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Mukirirehe from Uganda raised $252 to fund a thyroidectomy.

Mukirirehe
100%
  • $252 raised, $0 to go
$252
raised
$0
to go
Fully funded
Mukirirehe's treatment was fully funded on February 3, 2021.
February 15, 2021

Mukirirehe did not undergo surgery.

Our medical partner just shared an update on Mukirirehe that we want to share with you. When coming for her pre-surgical review, the doctors assessed that she was unfit to undergo surgery at this time. The surgeon determined it would be too risky to put her under anaesthesia and have cancelled her case while they hope to support her health. Our medical partner has asked for support for another patient in need.

Our medical partner just shared an update on Mukirirehe that we want to share with you. When coming for her pre-surgical review, the doctors...

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December 7, 2020

Mukirirehe is a small scale farmer from Uganda. She is a widow and a mother to four children; three daughters and one son. All of her children are married and are now farmers as well. She lost her husband in 1999 and has been able to raise and support all of her children through her farming. Mukirirehe normally grows food crops like maize, cassava, and beans for home consumption, selling off any extra to generate an income.

Fifteen years ago, Mukirirehe began to experience troubling symptoms, including difficulty in breathing, shortness of breath whenever it’s cold, and persistent headaches. Doctors have diagnosed her with a goiter, an abnormal enlargement of the thyroid gland. Mukirirehe needs surgery to prevent her symptoms from getting worse.

Our medical partner, African Mission Healthcare Foundation, is helping Mukirirehe receive treatment. She is scheduled to undergo a thyroidectomy on December 8th at our medical partner’s care center. Surgeons will remove all or part of her thyroid gland. This procedure will cost $252, and she and her family need help raising money.

Mukirirehe shared, “I really have faith and feel that once my surgery goes on well, I will be able to continue with farming and have a new life again.”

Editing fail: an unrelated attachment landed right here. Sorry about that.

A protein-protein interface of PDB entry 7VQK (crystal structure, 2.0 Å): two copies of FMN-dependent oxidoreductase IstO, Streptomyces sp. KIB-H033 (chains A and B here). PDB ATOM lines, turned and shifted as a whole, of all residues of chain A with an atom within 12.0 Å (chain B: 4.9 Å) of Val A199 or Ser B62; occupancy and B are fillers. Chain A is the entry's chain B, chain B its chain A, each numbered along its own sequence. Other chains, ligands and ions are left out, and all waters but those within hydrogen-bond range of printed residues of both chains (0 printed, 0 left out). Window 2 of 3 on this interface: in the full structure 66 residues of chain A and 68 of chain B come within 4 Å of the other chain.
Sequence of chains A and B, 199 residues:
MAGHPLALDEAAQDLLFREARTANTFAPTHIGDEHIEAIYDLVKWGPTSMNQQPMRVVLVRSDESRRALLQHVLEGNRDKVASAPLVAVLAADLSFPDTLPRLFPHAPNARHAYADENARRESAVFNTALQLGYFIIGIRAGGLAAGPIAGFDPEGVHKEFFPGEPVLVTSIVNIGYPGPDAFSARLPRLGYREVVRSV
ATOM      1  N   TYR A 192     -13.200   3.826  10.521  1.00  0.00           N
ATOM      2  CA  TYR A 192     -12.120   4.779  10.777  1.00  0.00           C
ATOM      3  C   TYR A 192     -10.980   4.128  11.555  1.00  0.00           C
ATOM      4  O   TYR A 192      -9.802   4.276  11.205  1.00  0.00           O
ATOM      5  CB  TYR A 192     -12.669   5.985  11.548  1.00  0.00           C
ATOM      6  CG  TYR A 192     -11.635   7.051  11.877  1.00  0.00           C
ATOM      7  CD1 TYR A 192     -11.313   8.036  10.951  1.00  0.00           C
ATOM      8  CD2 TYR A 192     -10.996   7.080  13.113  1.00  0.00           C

Mukirirehe is a small scale farmer from Uganda. She is a widow and a mother to four children; three daughters and one son. All of her childr...

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Mukirirehe's Timeline

  • December 7, 2020
    PROFILE SUBMITTED

    Mukirirehe was submitted by Joan Kadagaya, Curative Medical Support Program-Partner Representative at African Mission Healthcare.

  • December 8, 2020
    TREATMENT SCHEDULED

    Mukirirehe was scheduled to receive treatment at Karoli Lwanga Hospital, Nyakibale in Uganda. Medical partners often provide care to patients accepted by Watsi before those patients are fully funded, operating under the guarantee that the cost of care will be paid for by donors.

  • December 9, 2020
    PROFILE PUBLISHED

    Mukirirehe's profile was published to start raising funds.

  • February 15, 2021
    FUNDING ENDED

    Mukirirehe is no longer raising funds.

  • February 15, 2021
    TREATMENT UPDATE

    Mukirirehe's treatment did not happen. Read the update.

Funded by 4 donors

Funded by 4 donors

Treatment
Thyroidectomy
  • Cost Breakdown
  • Diagnosis
  • Procedure
On average, it costs $252 for Mukirirehe's treatment
Hospital Fees
$163
Medical Staff
$0
Medication
$22
Supplies
$49
Labs
$6
Other
$12
  • Symptoms
  • Impact on patient's life
  • Cultural or regional significance

​What kinds of symptoms do patients experience before receiving treatment?